And Johnny, I understand your position about the duty to fund each other's transportation costs, however the nation and the state of Texas are shifting to more locally and toll funded roadways now. The existing roads, like it or not, are sunk costs. Going forward, it makes sense to allign the costs and benefits of new highways as much as possible.

It is a very bad habit for us to begin to treat state and federal funds as "free money" because it comes from a greater pool. That money comes from other tax payers, and we should treat their money as we would treat our own locally.

I can think of tons of other places where those funds could be put to use (education, creation/improvement of green spaces, additional crime prevention, etc)

#37 Dismuke

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Posted 26 August 2004 - 03:11 AM

I am a huge fan of toll roads in general and I think they are a much more rational way to fund expressways - provided that the savings are passed along to us in reduced taxes. Otherwise, they have the effect of being nothing more than another tax increase.

There is another reason to be in favor of toll roads: if the tolls are set at the proper level, they introduce at least some element of a pseudo-marketplace approach to traffic congestion. By "proper level" I mean that, when the demand to use the road exceeds its capacity, the toll be set at a rate high enough to reduce that demand so that the road flows at a proper capacity.

For example, in our area, most of the highways that are not under construction or repair flow pretty well during off-peak hours. So during those hours, there may not even be a need to charge any tolls at all. However, during rush hours, a toll structure could be established. For example, a two-tier structure might look something like this: Mornings: 6:00 AM - 7:00 AM, 9:00 AM - 10 AM - Lower Priced Toll; 7:00 AM - 9:00 AM, Higher Priced Toll. Afternoons. 3:00 PM - 4:00 PM, 6:00 PM - 7:00 PM, Lower Priced Toll; 4:00 PM - 6:00 PM Higher Priced Toll.

This is really no different than what a movie theatre does with its ticket pricing. You want to go to a movie on a Friday night? Well, so do lots of others. As a result, you are going to pay more to see the same movie on Friday night than you would if you went Tuesday afternoon. Imagine if all movie theatres were like roads in that they were owned by the government, funded by the taxpayers and they were open to all at no additional cost on a first come first serve basis. Well, good luck trying to even have a chance of getting in on a Friday night. A price is the mechanism through which a free market rations a scarce commodity on a strictly voluntary basis. Higher Friday night movie prices encourage some people to either catch the show during off-peak hours or wait for the movie to come out on DVD or cable - which means that those who really want to see a particular movie on a Friday night are likely to be able to buy a ticket.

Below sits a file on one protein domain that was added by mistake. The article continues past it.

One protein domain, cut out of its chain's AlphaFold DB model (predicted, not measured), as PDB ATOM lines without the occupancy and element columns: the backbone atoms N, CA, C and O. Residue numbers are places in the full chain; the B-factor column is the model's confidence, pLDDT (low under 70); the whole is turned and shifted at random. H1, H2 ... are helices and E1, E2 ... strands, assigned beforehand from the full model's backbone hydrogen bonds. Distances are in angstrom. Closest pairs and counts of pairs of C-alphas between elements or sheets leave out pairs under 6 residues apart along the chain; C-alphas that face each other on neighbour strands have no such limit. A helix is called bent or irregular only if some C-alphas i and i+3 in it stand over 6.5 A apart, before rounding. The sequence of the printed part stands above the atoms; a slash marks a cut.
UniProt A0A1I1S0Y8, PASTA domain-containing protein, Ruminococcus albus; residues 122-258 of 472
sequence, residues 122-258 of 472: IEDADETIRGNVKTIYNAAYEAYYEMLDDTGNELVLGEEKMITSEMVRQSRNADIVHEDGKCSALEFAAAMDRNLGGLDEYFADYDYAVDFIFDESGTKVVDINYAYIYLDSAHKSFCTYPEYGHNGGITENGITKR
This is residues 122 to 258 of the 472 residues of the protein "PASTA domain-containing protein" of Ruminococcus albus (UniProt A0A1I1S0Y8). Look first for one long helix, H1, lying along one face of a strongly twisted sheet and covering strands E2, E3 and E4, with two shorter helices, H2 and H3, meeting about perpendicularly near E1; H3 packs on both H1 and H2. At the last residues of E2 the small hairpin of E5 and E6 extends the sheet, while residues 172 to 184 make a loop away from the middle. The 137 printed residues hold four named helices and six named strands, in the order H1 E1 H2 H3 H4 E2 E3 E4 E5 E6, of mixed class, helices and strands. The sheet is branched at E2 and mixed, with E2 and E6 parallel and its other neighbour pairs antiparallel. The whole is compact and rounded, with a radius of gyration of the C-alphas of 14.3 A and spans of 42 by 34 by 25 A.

That same sort of voluntary rationing needs to be available for commuters as well. There are jobs where a person simply must be there at 8:00 AM. There are other jobs such as manufacturing where the work can usually be done at any hour of the day. With the sort of toll system I propose, those who must be somewhere at 8:00 AM will be assured a spot on the road without having to creep along in bumper to bumper traffic - though it will come at a price. Because paying such tolls will be an added expense for workers, companies that require an 8:00 AM start time will be at a competitive disadvantage when trying to recruit talented employees, unless they are willing to pick up the added cost in the form of higher pay or expense reimbursements. This added labor cost will have the effect of encouraging companies to offer alternative start times whenever it is possible to do so. The higher priced tolls might also encourage some people to carpool or seek other forms of transportation - which I don't have any problem with so long as people do it voluntarily and not as a result of the government shoving it down people's throats as some have advocated.

Now, there is a certain ethical issue when it comes to converting existing roadways to toll roads. The taxpayers have already paid for them and I think a valid case could be made that they have a right to use them without having to pay a toll. But, at the very least, any new lanes that are added to such roads could be opened on a toll basis.

As to the question of whether Southwest Parkway is "needed" - well, I guess it depends on who you are. If you live in Cleburne and work in downtown Fort Worth, then heck yes it is "needed." But I certainly have no "need" for the thing. In fact, I could make the case that what is "needed" is a tunnel with a road that runs in a straight shot from my house to the parking lot of my employer in Irving with no additional entrances or exits to keep the amount of traffic to a minimum. You might not "need" it - but I sure do! See the problem inherent in determining whether something is "needed"? Needed? By whom?